I can safely say I no longer have PTSD. But I very much still struggle with agoraphobia. Even with medicine, it is hard for me to voluntarily leave the house. I can’t tell you how many times we miss Wednesday Rosary at church because Henry pooped his diaper twice this morning and he might do it again when we’re out! or June is potty-training and she’ll pee everywhere! or there might be rain — the sky is cloudy!. It’s not logical. It doesn’t make sense. But, I guess, the anxiety I have makes me have an incredibly low tolerance for anything surprising, or unplanned, or anything from whence I can’t immediately flee. At the height of my PTSD, I couldn’t ride in a car because if I had to pee while I was driving, I couldn’t immediately get out and pee. I would have to wait and find a gas station or something first. That terrified me. Legitimately. One night, on our way to a friend’s party, I suddenly had to pee while we were on the highway, and we had to drive around looking for an exit, trying to find a Burger King where I could relieve myself. We found a gas station within fifteen minutes, but by then I was a sobbing, hysterical, hyperventillating mess. Because what if I had peed my pants?

Believe me, it doesn’t make sense, and I lived through it. That’s the funny thing about anxiety. Your brain takes situations that, to anyone’s right mind, are no big deal. Wearing a dress. Riding in a car. Going to Wednesday Rosary. And it takes those situations and warps and perverts them until they become insurmountable obstacles. You start thinking this dress is too tight! I’m gonna asphyxiate and die! I have to pee and I have to find parking before I get out of the car! I’m gonna have to hold in my pee forever and I’ll die of uremic poisoning! And on. And on. Until you’re a crying mess.

Whoever drew this knows what’s up.

By the way, the anxiety is never really about being in a dress or going outside. The anxiety is about things happening that you can’t control. The anxiety is about the fear of having a panic attack. It just feels like you’re freaking out about something mundane.

 Even worse, sometimes anxiety manifests itself as a physical sickness. Ever wonder why people go years and years with untreated anxiety or depression? It’s because sometimes anxiety or depression doesn’t look like a humorous personality quirk. Sometimes, back in college, I would start coming down with the flu. Achey limbs, runny nose, sore throat, headache. And then I’d cancel my plans and all my flu symptoms would go away in an hour. That’s weird, I thought, and thought nothing of it. It took years and years to realize that, oh, this feels like the flu, but it’s not really. It’s kind of like having a twinge in your stomach and then finding out it’s cancer. It kind of tilts your world on its axis.

 Anyway. I guess my point is that it doesn’t matter what your triggers are. Anxiety triggers look different for everyone. And they only very tangentially make sense. And your anxiety symptoms will probably not look like the next person’s. And they might change over time, as well. (Ask me about the time I developed Irritable Bowel Syndrome and I couldn’t go anywhere without the fear of crapping my pants! Actually … don’t ask me.)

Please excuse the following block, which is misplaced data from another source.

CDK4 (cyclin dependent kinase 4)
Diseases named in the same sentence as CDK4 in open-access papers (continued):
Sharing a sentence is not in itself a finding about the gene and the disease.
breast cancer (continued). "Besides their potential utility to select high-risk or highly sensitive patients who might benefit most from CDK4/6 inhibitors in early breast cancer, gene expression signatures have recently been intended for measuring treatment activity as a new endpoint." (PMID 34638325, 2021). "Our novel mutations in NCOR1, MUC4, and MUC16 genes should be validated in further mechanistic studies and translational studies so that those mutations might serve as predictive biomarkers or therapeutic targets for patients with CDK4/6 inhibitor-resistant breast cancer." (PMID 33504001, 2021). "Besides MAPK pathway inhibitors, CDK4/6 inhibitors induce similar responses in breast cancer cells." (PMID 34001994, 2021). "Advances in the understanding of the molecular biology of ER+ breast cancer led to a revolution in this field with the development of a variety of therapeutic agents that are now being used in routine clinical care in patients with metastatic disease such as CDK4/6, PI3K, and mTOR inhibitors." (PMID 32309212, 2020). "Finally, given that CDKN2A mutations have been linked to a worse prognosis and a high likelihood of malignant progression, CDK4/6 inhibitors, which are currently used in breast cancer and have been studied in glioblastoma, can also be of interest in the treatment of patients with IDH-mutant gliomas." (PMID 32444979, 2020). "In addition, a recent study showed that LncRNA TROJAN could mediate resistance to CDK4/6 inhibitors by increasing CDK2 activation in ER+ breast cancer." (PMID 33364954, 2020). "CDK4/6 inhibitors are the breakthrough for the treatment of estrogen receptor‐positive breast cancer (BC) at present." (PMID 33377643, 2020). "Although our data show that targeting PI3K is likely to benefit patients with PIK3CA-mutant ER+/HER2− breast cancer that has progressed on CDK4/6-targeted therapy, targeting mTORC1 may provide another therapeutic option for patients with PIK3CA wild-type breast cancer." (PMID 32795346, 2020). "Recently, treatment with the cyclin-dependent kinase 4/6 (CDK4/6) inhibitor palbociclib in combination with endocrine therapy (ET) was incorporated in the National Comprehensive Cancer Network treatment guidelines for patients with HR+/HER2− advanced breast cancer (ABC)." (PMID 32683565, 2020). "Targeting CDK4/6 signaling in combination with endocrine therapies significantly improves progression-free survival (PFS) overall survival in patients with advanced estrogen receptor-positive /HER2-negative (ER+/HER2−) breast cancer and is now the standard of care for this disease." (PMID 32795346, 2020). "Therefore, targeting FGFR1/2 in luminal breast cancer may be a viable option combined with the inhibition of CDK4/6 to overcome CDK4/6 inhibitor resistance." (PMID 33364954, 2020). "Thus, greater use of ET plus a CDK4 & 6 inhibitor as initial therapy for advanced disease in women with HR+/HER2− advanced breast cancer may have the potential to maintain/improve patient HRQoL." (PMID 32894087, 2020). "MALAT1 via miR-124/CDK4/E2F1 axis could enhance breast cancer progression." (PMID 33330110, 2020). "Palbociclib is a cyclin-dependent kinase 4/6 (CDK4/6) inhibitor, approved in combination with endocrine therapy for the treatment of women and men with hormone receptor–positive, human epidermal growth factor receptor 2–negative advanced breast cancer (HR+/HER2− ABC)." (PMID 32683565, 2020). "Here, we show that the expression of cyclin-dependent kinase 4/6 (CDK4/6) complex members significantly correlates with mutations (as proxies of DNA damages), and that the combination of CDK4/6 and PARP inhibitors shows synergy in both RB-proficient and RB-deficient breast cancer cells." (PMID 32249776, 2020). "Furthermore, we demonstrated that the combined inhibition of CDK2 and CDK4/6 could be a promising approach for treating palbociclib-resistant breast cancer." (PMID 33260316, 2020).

But my point is that anxiety is debilitating. And elusive. And it makes you crap your pants.

And all you can do about it is suck it up, take a deep breath, and try your best to make it to Wednesday Rosary. Even if June pees her pants on the way there.

And get some zoloft. Sweet, sweet zoloft.



12 thoughts on “Baby Terror. And Agoraphobia Terror. And Just Plain Terror.

  1. I can relate to so many of the things. So many of the things!!!! I have an extreme fear of vomiting too.
    Omg we totally need it get drunk sometime.

  2. Oh my goodness.

    My comment won’t be in the category of “literary genius” like Tracey said hers was before it got eaten, but I am sending virtual hugs to you and will give you extra, ACTUAL hugs on Sunday. I don’t know what exactly what this feels like for you but I HAVE fought anxiety a bunch and it royally sucks. Take care of yourself. You are loved!

  3. Anxiety sucks. It really sucks. I come by it honestly, from my mother, but it was never a big problem until my son was born, and I suffered PPA. It’s the biggest reason we didn’t have a second baby, although my son is awesome. Hugs.

  4. Anxiety sucks. It SUCKS. Having postpartum anxiety is the number 1 reason we have just one child when we always dreamed of two. I get it. Hugs, mama.

  5. I will never forget my first therapist visit in college. I had a real concern of being dropped from the teacher certification program. In reality, I just needed to work hard, do my best, and if I was dropped, reapply.

    When my counselor asked what I thought would happen, I talked through a CRAZY spiral that ended in me being homeless.

    Am I teaching right now, using that teaching certificate (that I got, btw)? No. And am I HOMELESS?! Hell no. I’m just glad I’ve had those spirals now so I can relate to other people when they do. Whew!

    • Oh, I so relate to that. My therapist would always ask me, in the throes of my anxiety — okay, so you pee your pants (or whatever I was obsessing over at the time) … so what? What then? And I would always counter with some insane anxiety spiral that always ended with me having to go to the hospital for some reason (helloooo, PTSD!).

      I agree — the best thing I got out of those awful years was that now I can relate to other people who have the same crappy spirals!